The Atlantic Cities has a nice look at the history of the best building in San Francisco, the Bell System building, though most people just call it 140 New Montgomery. Yeah, it’s got Yelp and a bunch of other tech (and non-tech) companies. As the name suggests, it also housed Bell (then Pacific Bell) telephone originally. But that’s not why it’s the best building in SF. Old East coast architecture is one of those things I miss from back home and the West coast has so few examples of it, let alone good ones or ones that survived various earthquakes.
If you’re in San Francisco you may have received some interesting fear-based advertising today. Your first indication that something is wrong may be the bait-and-switch. The front of the mailer says: RISING COST OF LIVINGESCALATING RENTSIMPENDING EVICTIONS This may confuse you as the rest of the mailer is urging you to vote against beverage taxes. But that’s not really the point. Special interests use the bait-and-switch all the time and it’s such an easy tactic to notice that I might even count this as a point for proponents of the tax.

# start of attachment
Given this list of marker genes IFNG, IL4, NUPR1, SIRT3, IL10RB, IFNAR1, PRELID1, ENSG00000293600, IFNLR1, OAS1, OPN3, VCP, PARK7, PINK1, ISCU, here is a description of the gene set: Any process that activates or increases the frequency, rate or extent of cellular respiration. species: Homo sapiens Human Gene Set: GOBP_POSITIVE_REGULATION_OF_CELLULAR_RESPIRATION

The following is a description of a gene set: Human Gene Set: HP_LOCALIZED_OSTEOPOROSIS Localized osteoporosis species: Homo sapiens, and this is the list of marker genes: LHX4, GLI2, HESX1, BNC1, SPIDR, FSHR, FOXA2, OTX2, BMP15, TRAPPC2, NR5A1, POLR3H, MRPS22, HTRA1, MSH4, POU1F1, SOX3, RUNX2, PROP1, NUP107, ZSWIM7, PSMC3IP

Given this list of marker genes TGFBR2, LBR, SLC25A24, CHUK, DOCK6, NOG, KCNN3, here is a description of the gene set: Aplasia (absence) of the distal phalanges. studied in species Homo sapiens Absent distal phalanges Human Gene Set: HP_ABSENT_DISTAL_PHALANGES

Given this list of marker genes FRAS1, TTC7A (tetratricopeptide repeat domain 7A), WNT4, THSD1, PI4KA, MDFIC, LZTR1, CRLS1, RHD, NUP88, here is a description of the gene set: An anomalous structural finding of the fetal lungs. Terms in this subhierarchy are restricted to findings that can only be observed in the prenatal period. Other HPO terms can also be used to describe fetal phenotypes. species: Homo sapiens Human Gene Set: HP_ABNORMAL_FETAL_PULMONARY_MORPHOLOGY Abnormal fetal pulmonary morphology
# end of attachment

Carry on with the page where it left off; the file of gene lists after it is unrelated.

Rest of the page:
Many years ago as I was learning Objective-C and Jamison was going through his public transit phase (yes, as far as I know he’s still in it), we joined forces to create an epic San Francisco Muni app for the iPhone. It was my first ground-up project for the iPhone so I found myself wanting to rewrite large swaths of the code every 2-3 weeks. For obvious reasons, I tried to keep the stuff that was ugly but effective and that got us to the release.
Here’s a pretty awesome photo from last night’s rare thunderstorm in San Francisco. It shows lightning simultaneously striking all four western span towers of the Bay Bridge. Mother Nature: more like this, plz! Update: Another shot of the same thing!
Listen up, nerds. Do you hear that? It’s the whooshing sound of people moving from San Francisco to New York City. Seriously, NYC is taking talent from the Bay Area and they’re doing it right under our noses. Anil Dash may not have been the start of this trend (I would say he was on a brief two or three year visit to SF), but he is surely one of the first to acknowledge it and take it seriously.